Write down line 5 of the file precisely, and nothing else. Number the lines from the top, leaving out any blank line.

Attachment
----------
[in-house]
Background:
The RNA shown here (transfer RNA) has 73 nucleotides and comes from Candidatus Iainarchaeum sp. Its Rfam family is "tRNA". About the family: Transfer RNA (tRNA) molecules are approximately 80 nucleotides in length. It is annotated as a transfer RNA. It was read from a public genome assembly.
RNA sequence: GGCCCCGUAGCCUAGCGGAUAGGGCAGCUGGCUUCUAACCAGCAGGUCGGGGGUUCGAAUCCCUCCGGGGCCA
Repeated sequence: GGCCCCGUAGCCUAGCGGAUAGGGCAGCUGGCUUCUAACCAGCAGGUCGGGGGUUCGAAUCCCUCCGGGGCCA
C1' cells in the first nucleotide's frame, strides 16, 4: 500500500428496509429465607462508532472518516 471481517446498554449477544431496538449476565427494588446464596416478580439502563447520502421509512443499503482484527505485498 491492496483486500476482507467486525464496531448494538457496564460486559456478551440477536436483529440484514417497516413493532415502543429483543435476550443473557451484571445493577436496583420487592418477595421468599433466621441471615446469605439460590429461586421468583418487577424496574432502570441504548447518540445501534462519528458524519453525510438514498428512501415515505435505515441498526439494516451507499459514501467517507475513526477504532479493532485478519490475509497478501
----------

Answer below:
Repeated sequence: GGCCCCGUAGCCUAGCGGAUAGGGCAGCUGGCUUCUAACCAGCAGGUCGGGGGUUCGAAUCCCUCCGGGGCCA